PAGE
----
Joseph Frederick Wallet Des Barres
Joseph Frederick Wallet Des Barres was born in Switzerland, where his Huguenot ancestors had fled following the repeal of the Edict of Nantes. He studied under the great mathematician Daniel Bernoulli at the University of Basel, before immigrating to Britain where he trained at the Royal Military College, Woolwich. Upon the outbreak of hostilities with France in 1756, he joined the British Royal American Regiment as a military engineer. He came to the attention of General James Wolfe, who appointed him to join his personal detail. During this period he also worked with the legendary future explorer James Cook on a monumental chart of the St. Lawrence River.
Upon the conclusion of the Seven Years War, Britain's empire in North America was greatly expanded, and this required the creation of a master atlas featuring new and accurate sea charts for use by the Royal Navy. Des Barres was enlisted to survey the coastlines of Nova Scotia, Newfoundland, and the Gulf of St. Lawrence. With these extremely accurate surveys in hand, Des Barres returned to London in 1774, where the Royal Navy charged him with the Herculean task of producing the atlas. He was gradually forwarded the manuscripts of numerous advanced surveys conducted by British cartographers in the American Colonies, Jamaica and Cuba, of which the present map is based on the work of Samuel Holland, conducted in the 1760s. The result was The Atlantic Neptune, which became the most celebrated sea atlas of its era, containing the first systematic survey of the east coast of North America. Des Barres's synergy of great empirical accuracy with the peerless artistic virtue of his aquatint views, created a work that "has been described as the most splendid collection of charts, plates and views ever published" (National Maritime Museum Catalogue).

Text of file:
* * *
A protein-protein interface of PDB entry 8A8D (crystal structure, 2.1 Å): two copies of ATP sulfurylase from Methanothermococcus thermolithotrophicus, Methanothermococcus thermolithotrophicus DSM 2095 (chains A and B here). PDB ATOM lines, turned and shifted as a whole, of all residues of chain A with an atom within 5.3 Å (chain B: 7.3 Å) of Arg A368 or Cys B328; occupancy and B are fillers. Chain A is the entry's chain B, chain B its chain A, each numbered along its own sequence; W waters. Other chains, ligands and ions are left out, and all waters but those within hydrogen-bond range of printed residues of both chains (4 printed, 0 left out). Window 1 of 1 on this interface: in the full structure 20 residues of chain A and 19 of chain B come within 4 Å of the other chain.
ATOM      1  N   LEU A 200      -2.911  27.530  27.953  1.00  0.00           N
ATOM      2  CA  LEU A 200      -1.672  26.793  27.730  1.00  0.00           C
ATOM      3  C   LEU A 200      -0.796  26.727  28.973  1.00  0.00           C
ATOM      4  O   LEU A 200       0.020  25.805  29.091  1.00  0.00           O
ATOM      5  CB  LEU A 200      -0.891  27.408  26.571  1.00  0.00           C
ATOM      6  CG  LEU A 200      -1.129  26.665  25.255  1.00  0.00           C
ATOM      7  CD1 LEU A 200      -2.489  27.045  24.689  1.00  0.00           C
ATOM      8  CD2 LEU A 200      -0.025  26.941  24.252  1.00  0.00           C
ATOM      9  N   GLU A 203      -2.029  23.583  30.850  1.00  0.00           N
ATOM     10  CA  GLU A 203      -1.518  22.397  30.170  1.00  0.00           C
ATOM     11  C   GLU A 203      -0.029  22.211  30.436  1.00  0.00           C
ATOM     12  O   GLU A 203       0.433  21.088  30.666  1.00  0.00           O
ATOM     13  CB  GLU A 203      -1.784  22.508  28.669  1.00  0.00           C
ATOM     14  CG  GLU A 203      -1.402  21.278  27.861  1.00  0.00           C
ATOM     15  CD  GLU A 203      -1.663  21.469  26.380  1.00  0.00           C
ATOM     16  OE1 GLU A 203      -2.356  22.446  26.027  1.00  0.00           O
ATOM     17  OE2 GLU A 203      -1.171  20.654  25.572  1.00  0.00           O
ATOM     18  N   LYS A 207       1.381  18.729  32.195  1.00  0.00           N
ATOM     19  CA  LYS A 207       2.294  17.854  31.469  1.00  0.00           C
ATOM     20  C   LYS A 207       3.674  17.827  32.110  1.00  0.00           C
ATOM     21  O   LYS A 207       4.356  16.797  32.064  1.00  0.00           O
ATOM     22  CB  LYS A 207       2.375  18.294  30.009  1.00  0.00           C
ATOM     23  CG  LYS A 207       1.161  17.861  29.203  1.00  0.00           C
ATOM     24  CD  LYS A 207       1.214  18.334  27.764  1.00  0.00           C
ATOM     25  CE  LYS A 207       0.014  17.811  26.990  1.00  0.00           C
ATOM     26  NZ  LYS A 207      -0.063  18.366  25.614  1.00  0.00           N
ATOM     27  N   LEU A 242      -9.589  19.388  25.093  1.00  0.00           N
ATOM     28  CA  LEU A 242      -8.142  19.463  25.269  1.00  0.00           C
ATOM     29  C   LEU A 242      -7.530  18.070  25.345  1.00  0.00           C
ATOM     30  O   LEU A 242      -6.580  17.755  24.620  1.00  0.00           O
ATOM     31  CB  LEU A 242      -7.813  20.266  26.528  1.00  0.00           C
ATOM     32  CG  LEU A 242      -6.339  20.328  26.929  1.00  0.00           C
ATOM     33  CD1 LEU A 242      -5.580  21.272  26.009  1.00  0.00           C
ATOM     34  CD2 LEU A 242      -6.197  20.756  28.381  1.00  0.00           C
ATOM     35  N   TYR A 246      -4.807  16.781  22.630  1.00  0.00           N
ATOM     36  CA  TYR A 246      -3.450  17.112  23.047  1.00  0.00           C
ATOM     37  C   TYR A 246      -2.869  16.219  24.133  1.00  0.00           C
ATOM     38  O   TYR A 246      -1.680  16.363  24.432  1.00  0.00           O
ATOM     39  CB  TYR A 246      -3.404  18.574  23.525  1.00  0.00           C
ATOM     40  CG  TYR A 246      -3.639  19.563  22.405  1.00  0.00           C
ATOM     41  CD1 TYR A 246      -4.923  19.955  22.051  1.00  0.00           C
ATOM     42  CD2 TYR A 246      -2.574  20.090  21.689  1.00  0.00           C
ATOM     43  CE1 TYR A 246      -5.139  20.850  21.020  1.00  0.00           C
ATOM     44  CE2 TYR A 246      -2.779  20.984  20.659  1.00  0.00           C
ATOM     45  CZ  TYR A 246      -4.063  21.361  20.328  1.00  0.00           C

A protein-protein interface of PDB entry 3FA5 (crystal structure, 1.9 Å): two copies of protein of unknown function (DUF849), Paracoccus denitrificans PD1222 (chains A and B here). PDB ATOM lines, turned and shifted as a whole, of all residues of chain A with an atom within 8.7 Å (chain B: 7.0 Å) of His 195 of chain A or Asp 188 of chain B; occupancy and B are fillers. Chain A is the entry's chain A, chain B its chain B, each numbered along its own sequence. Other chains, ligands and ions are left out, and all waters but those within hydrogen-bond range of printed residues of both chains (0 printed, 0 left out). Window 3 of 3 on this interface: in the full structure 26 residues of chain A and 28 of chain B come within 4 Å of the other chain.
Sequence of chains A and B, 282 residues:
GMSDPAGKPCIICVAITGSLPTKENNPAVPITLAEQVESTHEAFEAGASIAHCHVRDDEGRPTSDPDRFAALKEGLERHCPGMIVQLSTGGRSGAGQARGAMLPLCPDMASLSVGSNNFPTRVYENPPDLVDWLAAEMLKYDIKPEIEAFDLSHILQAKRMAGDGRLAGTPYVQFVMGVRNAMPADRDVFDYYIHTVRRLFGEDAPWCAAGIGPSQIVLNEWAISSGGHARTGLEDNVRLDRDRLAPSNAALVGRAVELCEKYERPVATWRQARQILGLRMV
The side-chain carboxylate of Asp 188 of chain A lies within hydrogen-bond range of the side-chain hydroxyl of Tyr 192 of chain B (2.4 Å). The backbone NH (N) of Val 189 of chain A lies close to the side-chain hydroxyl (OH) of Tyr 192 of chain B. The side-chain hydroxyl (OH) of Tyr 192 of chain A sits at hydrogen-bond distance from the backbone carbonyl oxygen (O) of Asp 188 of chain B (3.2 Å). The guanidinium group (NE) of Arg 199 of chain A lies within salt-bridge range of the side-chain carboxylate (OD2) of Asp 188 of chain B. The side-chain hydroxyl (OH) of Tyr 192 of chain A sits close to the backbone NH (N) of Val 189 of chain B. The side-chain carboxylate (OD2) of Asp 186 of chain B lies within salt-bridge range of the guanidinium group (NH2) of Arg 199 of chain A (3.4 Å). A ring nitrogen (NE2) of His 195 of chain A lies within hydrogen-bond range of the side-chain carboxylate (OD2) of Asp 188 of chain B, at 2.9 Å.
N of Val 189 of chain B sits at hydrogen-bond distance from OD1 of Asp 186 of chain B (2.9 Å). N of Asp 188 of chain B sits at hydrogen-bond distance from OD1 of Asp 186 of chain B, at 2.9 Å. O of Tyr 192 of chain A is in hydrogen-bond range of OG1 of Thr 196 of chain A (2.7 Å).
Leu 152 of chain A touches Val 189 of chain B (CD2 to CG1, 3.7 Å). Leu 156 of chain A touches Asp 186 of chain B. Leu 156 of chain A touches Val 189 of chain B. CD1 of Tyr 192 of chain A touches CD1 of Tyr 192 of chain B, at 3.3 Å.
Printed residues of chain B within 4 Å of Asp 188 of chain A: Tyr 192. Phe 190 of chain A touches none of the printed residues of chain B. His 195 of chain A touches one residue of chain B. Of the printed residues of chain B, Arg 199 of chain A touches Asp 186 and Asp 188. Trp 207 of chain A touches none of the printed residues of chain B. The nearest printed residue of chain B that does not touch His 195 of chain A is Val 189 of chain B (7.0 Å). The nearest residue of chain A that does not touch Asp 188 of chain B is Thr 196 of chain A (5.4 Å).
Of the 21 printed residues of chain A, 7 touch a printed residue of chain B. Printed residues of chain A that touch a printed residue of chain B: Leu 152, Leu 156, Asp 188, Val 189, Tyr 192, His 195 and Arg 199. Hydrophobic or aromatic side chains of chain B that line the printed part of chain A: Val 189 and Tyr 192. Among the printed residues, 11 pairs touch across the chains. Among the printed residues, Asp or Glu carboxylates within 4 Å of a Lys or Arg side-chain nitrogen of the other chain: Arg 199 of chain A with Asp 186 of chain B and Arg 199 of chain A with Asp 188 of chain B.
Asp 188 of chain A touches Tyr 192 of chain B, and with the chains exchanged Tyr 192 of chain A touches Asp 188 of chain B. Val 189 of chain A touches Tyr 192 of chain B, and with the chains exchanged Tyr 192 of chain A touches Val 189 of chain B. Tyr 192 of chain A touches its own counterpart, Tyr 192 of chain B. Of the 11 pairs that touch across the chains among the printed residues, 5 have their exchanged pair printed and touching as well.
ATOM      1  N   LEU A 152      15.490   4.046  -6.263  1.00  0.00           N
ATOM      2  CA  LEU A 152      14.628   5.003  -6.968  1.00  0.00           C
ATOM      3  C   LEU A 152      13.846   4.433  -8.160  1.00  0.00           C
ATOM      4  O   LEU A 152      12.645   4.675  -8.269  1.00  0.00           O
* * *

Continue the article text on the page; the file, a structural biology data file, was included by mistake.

The Neptune eventually consisted of four volumes and Des Barres's dedication to the project was so strong that often at his own expense he continually updated and added new charts and views to various editions up until 1784, producing over 250 charts and views, many appearing in several variations. All of these charts were immensely detailed, featuring both hydrographical and topographical information, such that in many cases they remained the most authoritative maps of the regions covered for several decades. Following the completion of The Neptune, Des Barres returned to Canada, where he remained for a further forty years, becoming a senior political figure and a wealthy land owner, living to the advanced age of 103.
The map is rare on the market. We note 2 examples offered at auction since 2000 and no appearances in dealer catalogs listed by AMPR in the past 30 years.
Joseph Frederick Wallet Des Barres (1721-1824) was born in either Paris or Basel, Switzerland, to a Hugueont family. He studied under the great mathematician Daniel Bernoulli at the University of Basel before immigrating to Britain, where he trained at the Royal Military College, Woolwich.
Upon the outbreak of hostilities with France in 1756, he joined the British Royal American Regiment as a military engineer. He came to the attention of General James Wolfe, who was impressed with his charting ability. During this period, he also worked with the legendary future explorer, James Cook, on a monumental chart of the St. Lawrence River.
Des Barres is best known for the Atlantic Neptune, was a remarkable, multi-volume set of sea charts and coastal views prepared from recent surveys, some of which were overseen by Des Barres in Nova Scotia after the Seven Years’ War. The maps, charts, and views were prepared under the supervision of Des Barres and employed as many as twenty engravers and assistants. They were produced over the course of a decade, from 1774 to 1784, in time to be used by the Royal Navy in the American Revolution.
After the Revolution, Loyalists were resettled throughout Canada. As part of this process, a new colony was created by separating Cape Breton from Nova Scotia. Des Barres, who already owned extensive lands in the Maritimes, served as lieutenant governor of Cape Breton Island from 1784 to 1787. He later served as governor of Prince Edward Island from 1804-1812.
Des Barres lived an exceptionally long life, even by today's standards, finally dying at age 102. Des Barres' funeral was held at St. George's Round Church in 1824 and he is buried in Halifax.